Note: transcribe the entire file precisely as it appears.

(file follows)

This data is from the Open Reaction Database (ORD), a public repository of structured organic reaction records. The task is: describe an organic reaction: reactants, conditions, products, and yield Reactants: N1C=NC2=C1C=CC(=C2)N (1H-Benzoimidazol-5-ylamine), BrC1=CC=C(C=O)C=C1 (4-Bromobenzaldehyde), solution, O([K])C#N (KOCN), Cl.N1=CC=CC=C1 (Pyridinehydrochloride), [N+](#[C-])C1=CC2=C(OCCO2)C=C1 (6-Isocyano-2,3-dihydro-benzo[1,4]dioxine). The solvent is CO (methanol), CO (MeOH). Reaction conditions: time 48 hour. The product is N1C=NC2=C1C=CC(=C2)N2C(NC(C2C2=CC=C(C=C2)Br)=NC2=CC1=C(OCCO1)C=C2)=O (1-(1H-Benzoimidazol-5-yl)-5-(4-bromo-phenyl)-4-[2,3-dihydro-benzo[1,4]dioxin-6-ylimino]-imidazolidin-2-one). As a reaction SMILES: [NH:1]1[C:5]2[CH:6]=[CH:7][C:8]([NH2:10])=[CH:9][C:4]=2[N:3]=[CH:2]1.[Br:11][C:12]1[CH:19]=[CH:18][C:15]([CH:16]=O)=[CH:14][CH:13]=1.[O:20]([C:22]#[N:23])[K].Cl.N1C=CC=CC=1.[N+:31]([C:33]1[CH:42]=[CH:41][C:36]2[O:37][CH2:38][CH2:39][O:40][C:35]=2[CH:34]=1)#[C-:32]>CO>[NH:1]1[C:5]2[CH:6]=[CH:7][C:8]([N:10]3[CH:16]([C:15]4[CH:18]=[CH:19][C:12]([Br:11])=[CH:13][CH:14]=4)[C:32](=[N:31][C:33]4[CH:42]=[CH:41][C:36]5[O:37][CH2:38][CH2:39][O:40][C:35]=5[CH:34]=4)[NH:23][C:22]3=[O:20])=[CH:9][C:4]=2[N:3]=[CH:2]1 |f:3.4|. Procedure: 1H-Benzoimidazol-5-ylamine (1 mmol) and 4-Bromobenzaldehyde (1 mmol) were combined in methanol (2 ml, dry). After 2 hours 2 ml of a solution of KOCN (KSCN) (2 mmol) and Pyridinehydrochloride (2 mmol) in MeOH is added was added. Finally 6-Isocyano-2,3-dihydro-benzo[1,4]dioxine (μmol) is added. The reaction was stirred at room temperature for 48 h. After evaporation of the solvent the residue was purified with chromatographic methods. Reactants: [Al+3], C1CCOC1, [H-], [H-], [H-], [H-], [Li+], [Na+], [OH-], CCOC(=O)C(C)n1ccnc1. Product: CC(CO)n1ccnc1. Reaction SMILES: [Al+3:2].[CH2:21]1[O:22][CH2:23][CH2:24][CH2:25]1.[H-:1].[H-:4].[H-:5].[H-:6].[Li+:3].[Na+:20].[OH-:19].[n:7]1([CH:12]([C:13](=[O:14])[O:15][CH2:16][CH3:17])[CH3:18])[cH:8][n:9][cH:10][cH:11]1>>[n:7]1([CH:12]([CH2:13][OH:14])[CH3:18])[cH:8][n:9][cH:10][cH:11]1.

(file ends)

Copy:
This data is from the Open Reaction Database (ORD), a public repository of structured organic reaction records. The task is: describe an organic reaction: reactants, conditions, products, and yield Reactants: N1C=NC2=C1C=CC(=C2)N (1H-Benzoimidazol-5-ylamine), BrC1=CC=C(C=O)C=C1 (4-Bromobenzaldehyde), solution, O([K])C#N (KOCN), Cl.N1=CC=CC=C1 (Pyridinehydrochloride), [N+](#[C-])C1=CC2=C(OCCO2)C=C1 (6-Isocyano-2,3-dihydro-benzo[1,4]dioxine). The solvent is CO (methanol), CO (MeOH). Reaction conditions: time 48 hour. The product is N1C=NC2=C1C=CC(=C2)N2C(NC(C2C2=CC=C(C=C2)Br)=NC2=CC1=C(OCCO1)C=C2)=O (1-(1H-Benzoimidazol-5-yl)-5-(4-bromo-phenyl)-4-[2,3-dihydro-benzo[1,4]dioxin-6-ylimino]-imidazolidin-2-one). As a reaction SMILES: [NH:1]1[C:5]2[CH:6]=[CH:7][C:8]([NH2:10])=[CH:9][C:4]=2[N:3]=[CH:2]1.[Br:11][C:12]1[CH:19]=[CH:18][C:15]([CH:16]=O)=[CH:14][CH:13]=1.[O:20]([C:22]#[N:23])[K].Cl.N1C=CC=CC=1.[N+:31]([C:33]1[CH:42]=[CH:41][C:36]2[O:37][CH2:38][CH2:39][O:40][C:35]=2[CH:34]=1)#[C-:32]>CO>[NH:1]1[C:5]2[CH:6]=[CH:7][C:8]([N:10]3[CH:16]([C:15]4[CH:18]=[CH:19][C:12]([Br:11])=[CH:13][CH:14]=4)[C:32](=[N:31][C:33]4[CH:42]=[CH:41][C:36]5[O:37][CH2:38][CH2:39][O:40][C:35]=5[CH:34]=4)[NH:23][C:22]3=[O:20])=[CH:9][C:4]=2[N:3]=[CH:2]1 |f:3.4|. Procedure: 1H-Benzoimidazol-5-ylamine (1 mmol) and 4-Bromobenzaldehyde (1 mmol) were combined in methanol (2 ml, dry). After 2 hours 2 ml of a solution of KOCN (KSCN) (2 mmol) and Pyridinehydrochloride (2 mmol) in MeOH is added was added. Finally 6-Isocyano-2,3-dihydro-benzo[1,4]dioxine (μmol) is added. The reaction was stirred at room temperature for 48 h. After evaporation of the solvent the residue was purified with chromatographic methods. Reactants: [Al+3], C1CCOC1, [H-], [H-], [H-], [H-], [Li+], [Na+], [OH-], CCOC(=O)C(C)n1ccnc1. Product: CC(CO)n1ccnc1. Reaction SMILES: [Al+3:2].[CH2:21]1[O:22][CH2:23][CH2:24][CH2:25]1.[H-:1].[H-:4].[H-:5].[H-:6].[Li+:3].[Na+:20].[OH-:19].[n:7]1([CH:12]([C:13](=[O:14])[O:15][CH2:16][CH3:17])[CH3:18])[cH:8][n:9][cH:10][cH:11]1>>[n:7]1([CH:12]([CH2:13][OH:14])[CH3:18])[cH:8][n:9][cH:10][cH:11]1.